Diary of a 1st-time Interactive Fiction Developer

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Monsters, Aliens, and Holes in the Ground

Always wanted a baby but never had one pirate-y enough for all your pirate baby names? Wow. Really? That’s perfect. I’m rubbish at naming characters. Send me your pirate names and if I like them enough I’ll put them in the game. Anyway, this is the fifth in an ongoing series about a fumbling idiot’s attempt to write some interactive fiction. You can find pieces one, two, three and four here, here, here and here, if this is your first time and you don’t want to miss out on any anti-vampires.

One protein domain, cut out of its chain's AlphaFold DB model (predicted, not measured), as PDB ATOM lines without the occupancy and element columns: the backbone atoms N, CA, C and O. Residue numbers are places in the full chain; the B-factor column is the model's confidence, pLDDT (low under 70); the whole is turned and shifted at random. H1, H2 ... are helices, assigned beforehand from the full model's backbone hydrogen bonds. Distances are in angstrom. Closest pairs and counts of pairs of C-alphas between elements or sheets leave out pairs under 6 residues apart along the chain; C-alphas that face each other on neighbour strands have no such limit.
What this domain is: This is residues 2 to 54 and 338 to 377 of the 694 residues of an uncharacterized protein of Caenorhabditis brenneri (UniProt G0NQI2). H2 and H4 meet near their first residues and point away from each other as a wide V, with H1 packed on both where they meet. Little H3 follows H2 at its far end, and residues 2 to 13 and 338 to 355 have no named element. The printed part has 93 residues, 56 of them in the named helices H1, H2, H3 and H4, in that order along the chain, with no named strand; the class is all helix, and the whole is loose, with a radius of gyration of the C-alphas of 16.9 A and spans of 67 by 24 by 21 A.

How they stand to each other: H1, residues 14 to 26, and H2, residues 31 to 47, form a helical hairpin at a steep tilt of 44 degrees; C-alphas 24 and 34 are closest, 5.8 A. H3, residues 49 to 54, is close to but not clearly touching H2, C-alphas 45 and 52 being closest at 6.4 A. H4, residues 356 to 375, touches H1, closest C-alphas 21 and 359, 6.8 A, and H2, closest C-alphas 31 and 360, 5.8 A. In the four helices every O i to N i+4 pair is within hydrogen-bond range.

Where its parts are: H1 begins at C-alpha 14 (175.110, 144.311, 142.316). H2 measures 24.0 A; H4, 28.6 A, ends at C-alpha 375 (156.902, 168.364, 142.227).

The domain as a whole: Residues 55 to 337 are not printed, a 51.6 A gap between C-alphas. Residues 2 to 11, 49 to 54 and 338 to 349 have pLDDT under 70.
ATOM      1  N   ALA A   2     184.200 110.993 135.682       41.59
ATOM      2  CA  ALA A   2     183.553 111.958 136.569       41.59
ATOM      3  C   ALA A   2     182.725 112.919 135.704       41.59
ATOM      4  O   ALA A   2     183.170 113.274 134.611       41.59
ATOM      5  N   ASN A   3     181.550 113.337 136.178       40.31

Part Five: Teeth. The portholes to the soul.

26th July 2016

I should be honest. I’m scared of the bit where I actually have to sit down and write my interactive fiction. What if it’s rubbish? What if it’s infantile doodling that fans of The Beginner’s Guide cock their monocles at while sniggering into their martini glasses? That’s the last thing I want. I love The Beginner’s Guide, and monocles are scary and weird. So, this week, I’ve been stretching out the development process as much as I can, just in case I accidentally have to write something.

The characters

Mostly I’ve been focusing on the characters. Knowing that they’re all sky pirates and laser cowboys has only gotten me so far. I still need to figure out the backgrounds of my protagonist and antagonists – their goals and motivations, vulnerabilities, character arcs, physical appearances, names and proficiencies in pirate/cowboy martial arts.